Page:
‘Calm before the storm’ on welfare reform
The full challenges of the impact of welfare reform could be yet to be felt, a new report has cautioned.
Professional services firm Grant Thornton analysed how local authorities and housing associations have been managing the changes, and how they will continue to cope in the future.
The report found that the best performing organisations are taking a holistic view of their operational needs, and that the financial constraints of welfare reform are so far being met.
Close partnerships between the authorities are needed to ensure social disruption is minimised, Grant Thornton suggested.
Concerns raised in the report include a rise in rental arrears, signs that direct payments may be contributing to benefit money being used for other purposes, a rise in homelessness, and a lack of evidence that the bedroom subsidy reform has brought about significant movement to smaller properties.
Councils must ensure Discretionary Housing Payments are part of a long term solution rather than a short-term fix, to meet future demand.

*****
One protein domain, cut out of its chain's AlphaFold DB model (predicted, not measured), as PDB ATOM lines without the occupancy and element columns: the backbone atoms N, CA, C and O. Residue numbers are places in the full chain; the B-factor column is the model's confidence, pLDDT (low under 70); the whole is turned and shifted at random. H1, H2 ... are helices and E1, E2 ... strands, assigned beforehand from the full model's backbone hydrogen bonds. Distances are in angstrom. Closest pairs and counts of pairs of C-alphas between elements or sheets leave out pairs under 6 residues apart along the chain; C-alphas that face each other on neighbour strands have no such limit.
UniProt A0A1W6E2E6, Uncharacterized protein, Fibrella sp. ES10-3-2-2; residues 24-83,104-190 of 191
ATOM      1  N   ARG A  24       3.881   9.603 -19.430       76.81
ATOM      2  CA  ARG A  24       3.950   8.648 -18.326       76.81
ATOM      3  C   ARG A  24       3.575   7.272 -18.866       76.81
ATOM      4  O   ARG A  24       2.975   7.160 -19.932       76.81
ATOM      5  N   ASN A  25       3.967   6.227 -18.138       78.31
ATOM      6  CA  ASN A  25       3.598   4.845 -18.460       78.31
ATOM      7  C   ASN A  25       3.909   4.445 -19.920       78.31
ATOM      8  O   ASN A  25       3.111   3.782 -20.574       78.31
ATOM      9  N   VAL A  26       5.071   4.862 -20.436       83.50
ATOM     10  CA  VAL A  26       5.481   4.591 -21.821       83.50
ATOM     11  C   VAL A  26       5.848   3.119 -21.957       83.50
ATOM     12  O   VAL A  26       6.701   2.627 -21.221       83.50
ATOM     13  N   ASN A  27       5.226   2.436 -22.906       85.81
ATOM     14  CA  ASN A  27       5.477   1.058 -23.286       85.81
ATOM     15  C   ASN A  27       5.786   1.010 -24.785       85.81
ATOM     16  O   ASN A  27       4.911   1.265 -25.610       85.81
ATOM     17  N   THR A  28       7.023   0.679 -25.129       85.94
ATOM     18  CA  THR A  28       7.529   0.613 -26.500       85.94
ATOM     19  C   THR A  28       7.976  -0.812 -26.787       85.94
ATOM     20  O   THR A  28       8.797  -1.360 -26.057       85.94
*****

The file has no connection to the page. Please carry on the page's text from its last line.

Paul Dossett, head of local government at Grant Thornton UK LLP, said: “The early indication is that the impact of reform felt by local authorities and partners has not been as great as expected and councils have so far acted in a fiscally responsible manner in planning ahead for the reforms.
“However, this could be the calm before the storm. Some worrying signs are emerging, particularly around rising rental arrears, homelessness and reliance on food banks, which may be linked to the reforms and could put further pressure on authorities as the reforms are phased in.”
Jenny Brown, head of social housing at Grant Thornton UK LLP, added: “Given that welfare reform is such a crucial area for HAs, it's interesting to note that the way forward appears to be for agencies and authorities to work more closely together to deliver the support that's needed. Importantly, due to the wide variety of experiences going on at the moment, it is unreasonable to expect that there will be a 'one size fits all' approach to this.”
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